Changing sound volumes in Openbox
December 19, 2007
You can use several applications to adjust the volume. Try alsamixer, a command-line mixer for alsa which comes with ubuntu (part of alsa-utils), or one of the many frontends for it: alsamixergui; qamix, a Qt front-end for alsamixer; gamix, a Gtk front-end; or (if you can tolerate gnome dependencies) gnome-alsamixer. You can also use xfce4-mixer, though it loads xfce-mcs-manager which might interfere with your gtk settings if you use another method to apply these. You can use all of these to control the volume, 3D switches, the volume of CD audio, line-in, headphones, phone, etc.
There are also several dockapps available to adjust the volume. Have a look here.
Several panels also have plugins to adjust the volume: this is the case for the lxpanel, perlpanel, xfce4-panel (using xfce4-mixer), gnome-panel, and kicker.
While all these applications may be useful, it is generally easier to change the volume by pressing a single key or a combination of keys on your keyboard. How can you accomplish this in Openbox?
The following commands turn the volume up and down:
- Up: amixer -q set PCM 1+ unmute
- Down: amixer -q set PCM 1- unmute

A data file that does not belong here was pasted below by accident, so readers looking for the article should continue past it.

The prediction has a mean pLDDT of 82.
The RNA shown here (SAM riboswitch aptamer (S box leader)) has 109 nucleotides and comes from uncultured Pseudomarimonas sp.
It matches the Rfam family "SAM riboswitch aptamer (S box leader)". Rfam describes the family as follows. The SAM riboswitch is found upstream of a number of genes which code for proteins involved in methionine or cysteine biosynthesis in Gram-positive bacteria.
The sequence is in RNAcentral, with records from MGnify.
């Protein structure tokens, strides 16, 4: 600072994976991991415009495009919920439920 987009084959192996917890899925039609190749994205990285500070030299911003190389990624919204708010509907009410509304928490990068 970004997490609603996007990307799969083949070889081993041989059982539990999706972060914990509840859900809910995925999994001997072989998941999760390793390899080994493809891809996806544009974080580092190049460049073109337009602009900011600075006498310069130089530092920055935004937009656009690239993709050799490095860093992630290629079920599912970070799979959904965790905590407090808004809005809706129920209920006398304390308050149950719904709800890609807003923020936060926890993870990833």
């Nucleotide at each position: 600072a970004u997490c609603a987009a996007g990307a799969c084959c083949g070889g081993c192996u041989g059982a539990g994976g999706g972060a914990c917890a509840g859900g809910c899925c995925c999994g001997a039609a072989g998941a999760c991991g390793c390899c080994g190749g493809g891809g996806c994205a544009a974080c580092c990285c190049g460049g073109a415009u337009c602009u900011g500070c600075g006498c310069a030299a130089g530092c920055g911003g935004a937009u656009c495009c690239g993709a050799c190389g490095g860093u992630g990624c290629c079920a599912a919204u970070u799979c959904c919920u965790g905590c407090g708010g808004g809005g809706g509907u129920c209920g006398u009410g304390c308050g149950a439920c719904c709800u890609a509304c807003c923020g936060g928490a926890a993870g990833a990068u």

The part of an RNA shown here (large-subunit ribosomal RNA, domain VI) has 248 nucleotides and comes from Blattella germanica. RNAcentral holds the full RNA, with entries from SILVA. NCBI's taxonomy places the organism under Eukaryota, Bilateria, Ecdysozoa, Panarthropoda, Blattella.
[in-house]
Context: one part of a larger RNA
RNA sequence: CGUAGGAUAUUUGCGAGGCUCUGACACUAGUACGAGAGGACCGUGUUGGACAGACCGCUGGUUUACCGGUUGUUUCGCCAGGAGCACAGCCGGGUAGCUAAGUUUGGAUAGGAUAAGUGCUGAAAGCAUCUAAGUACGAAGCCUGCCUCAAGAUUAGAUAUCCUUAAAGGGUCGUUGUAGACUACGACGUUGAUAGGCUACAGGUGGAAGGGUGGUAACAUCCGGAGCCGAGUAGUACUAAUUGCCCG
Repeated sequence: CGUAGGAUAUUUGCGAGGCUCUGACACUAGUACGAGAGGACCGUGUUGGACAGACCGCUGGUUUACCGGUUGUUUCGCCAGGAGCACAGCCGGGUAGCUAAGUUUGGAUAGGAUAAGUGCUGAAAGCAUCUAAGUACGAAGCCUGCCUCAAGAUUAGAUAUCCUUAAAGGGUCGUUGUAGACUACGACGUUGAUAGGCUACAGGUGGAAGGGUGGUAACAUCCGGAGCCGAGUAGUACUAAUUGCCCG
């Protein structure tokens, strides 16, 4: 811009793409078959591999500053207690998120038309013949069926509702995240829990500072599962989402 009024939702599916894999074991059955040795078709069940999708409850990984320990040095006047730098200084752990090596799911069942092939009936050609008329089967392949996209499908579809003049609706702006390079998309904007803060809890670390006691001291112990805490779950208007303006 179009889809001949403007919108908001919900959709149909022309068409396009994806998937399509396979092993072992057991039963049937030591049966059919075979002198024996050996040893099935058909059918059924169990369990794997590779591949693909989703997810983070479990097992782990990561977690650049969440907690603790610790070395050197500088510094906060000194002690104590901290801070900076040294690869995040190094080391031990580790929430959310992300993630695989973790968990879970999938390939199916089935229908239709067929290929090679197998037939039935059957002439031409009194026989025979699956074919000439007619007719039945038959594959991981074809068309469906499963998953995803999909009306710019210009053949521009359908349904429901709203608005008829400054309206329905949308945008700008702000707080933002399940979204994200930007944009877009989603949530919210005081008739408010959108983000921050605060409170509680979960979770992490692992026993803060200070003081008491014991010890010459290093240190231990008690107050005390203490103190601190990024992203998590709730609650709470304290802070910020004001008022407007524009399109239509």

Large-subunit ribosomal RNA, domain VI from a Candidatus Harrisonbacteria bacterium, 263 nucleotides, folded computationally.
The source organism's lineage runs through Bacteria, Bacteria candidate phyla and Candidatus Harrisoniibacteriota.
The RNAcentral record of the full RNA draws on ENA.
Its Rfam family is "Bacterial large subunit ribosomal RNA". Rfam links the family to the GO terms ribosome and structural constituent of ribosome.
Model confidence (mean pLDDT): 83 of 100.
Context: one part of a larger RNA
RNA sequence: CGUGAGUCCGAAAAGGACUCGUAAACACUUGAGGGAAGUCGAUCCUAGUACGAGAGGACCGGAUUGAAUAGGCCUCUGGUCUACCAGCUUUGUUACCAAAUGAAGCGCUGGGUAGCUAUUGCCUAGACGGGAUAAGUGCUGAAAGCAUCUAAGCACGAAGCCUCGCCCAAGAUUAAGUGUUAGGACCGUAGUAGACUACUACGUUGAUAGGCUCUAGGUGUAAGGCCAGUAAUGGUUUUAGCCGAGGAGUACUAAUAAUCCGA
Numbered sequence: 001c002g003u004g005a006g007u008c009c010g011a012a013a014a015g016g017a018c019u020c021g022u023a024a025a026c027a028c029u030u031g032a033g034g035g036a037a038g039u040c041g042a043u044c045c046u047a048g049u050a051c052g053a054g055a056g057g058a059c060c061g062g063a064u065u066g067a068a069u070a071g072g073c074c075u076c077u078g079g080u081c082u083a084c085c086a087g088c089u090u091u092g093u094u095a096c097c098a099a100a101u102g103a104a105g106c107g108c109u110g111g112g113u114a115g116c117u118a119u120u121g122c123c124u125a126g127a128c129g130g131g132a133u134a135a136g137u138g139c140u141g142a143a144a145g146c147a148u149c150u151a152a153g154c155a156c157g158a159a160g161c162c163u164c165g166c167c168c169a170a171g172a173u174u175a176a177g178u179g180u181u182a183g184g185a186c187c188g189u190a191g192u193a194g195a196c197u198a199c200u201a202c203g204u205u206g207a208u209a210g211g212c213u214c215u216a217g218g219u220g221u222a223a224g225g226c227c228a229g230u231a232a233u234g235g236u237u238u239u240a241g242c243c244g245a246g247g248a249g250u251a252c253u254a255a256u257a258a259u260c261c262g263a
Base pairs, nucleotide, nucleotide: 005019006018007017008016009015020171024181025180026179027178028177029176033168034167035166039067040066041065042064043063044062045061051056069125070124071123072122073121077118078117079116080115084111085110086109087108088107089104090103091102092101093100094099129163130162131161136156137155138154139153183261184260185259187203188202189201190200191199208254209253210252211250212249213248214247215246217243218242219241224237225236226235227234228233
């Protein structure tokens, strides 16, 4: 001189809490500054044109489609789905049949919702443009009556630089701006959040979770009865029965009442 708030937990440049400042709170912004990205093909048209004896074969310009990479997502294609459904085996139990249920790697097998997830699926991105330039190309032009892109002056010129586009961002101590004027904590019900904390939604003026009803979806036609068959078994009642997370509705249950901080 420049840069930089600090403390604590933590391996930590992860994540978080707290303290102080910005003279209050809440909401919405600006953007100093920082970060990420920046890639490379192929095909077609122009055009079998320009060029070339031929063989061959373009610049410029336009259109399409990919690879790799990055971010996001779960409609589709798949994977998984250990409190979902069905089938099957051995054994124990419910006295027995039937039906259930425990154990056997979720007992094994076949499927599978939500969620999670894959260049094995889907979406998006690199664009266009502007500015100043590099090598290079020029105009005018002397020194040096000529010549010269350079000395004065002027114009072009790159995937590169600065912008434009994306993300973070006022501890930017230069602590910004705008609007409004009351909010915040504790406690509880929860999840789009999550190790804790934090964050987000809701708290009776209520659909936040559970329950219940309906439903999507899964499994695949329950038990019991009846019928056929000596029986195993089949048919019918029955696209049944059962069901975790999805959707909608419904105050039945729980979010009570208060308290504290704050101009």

To toggle mute, use the following command:
- amixer -q set PCM toggle
If you’d rather change the master volume (as opposed to the PCM), use the following commands:
- Up: amixer -q set Master 1+ unmute
- Down: amixer -q set Master 1- unmute
- Mute: amixer -q set Master toggle
To make these commands more convenient, assign keyboard bindings to them in the rc.xml file. I use Ctrl+Up, Ctrl+Down, and Ctrl+Alt+End to turn the volume up, down and on/off. If you are more of a mouse person, you could also use a dockapp with launchers and assing the above commands to some launchers.
If you like an on-screen display when you change the volume, you can use OSDsh, a small application that shows the volume levels of your soundcard whenever they change. It is in the Ubuntu repositories.
In order to use OSDsh, you have to run it in the background. Install the application (duh!), and add the following lines to your autostart file (~/.config/openbox/autostart.sh):
osdsh & (sleep 1 && osdctl -m 1) &
You can use themes to adjust the looks of OSDsh. To create your own themes, use the command “osdshconfig“. Themes allow you to change the colours, position, fonts, shadow offset, outline width and the delay of the on-screen-display. To apply them, use the following command in your autostart file, after “osdsh &”:
osdctl -S /path/to/your/theme/file